Boundary, Shoshone and Bonner counties will likely be particularly affected by the smoke, but Kootenai could also be at risk of an air quality advisory, depending on the weather. Above the skies pictured during the fires that blanketed the area with smoke in 2017.
(File photo/CAROLINE LOBSINGER)
Hagadone News Network | May 18, 2023 1:00 AM
The regional airshed coordinator for the Department of Environmental Quality, Dan Smith, looked into his crystal ball Wednesday and didn’t like what he was seeing.
“A whole bunch of stuff, including atmospheric stuff from the Canadian government, says that smoke will be coming down from Alberta over the next day or so,” Smith said.
The “stuff” he’s referring to is data from the Canadian government on air quality. The air monitors throughout Western Canada have indicated smoke from fires traveled over Calgary, and will continue at high elevations through the atmosphere before likely settling into the Panhandle. Fires across western Canada have burned over 1,800 square miles, according to news reports.
Boundary, Shoshone and Bonner counties will likely be particularly affected by the smoke, but Kootenai could also be at risk of an air quality advisory, depending on the weather.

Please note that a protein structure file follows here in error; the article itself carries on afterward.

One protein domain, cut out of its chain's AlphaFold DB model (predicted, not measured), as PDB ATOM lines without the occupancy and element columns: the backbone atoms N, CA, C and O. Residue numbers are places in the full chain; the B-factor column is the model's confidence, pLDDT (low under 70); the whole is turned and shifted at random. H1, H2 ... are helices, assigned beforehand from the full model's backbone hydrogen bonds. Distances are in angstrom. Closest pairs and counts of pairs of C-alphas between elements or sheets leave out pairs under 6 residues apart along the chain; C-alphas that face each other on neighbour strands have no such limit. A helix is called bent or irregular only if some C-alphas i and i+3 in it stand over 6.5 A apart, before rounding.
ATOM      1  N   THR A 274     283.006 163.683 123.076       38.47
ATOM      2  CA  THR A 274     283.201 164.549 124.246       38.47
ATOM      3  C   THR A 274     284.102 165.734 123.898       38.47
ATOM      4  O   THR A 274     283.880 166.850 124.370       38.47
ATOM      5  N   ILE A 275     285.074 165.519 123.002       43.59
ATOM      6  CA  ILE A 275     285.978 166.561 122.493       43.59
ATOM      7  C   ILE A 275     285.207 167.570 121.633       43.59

“Right now we’re seeing elevated levels pretty much everywhere,” Smith said.
An Air Quality Advisory could impose temporary burning restrictions to prevent air quality from getting worse. Or advisories could just inform people of the risks of being outside. People with asthma or Chronic Obstructive Pulmonary Disease could experience elevated risk of having an attack or an episode if air quality drops.
Steps to protect the air quality inside a home can combat the effects of reduced air quality outside the home. Smith recommends changing furnace filters once a month to maintain indoor air quality during an advisory, or minimizing outdoor activities that may involve heavy breathing for people who have health risks associated with breathing.
Smith predicts advisories could be possible today, Friday and Saturday mornings and recommends people go to airquality.deq.idaho.gov/home/map throughout the day for real-time information, especially early in the morning.
“Mornings will be hazy over the next few days,” Smith said.
As the temperatures rise throughout the day and pressures change, smoke will likely rise or settle to clear the air, but Air Quality Advisories may still be necessary, depending on air quality test results through Saturday.
Nightly pressure and temperature changes could drop smoke-filled air onto the mountains and into the valleys through Saturday.
“Right now we’re at a place where I’m predicting moderate air quality, which is acceptable, but for some folks they should be concerned,” Smith said.
And he plans to actively monitor the air quality to ensure it stays at safe levels, and to keep people informed in real time.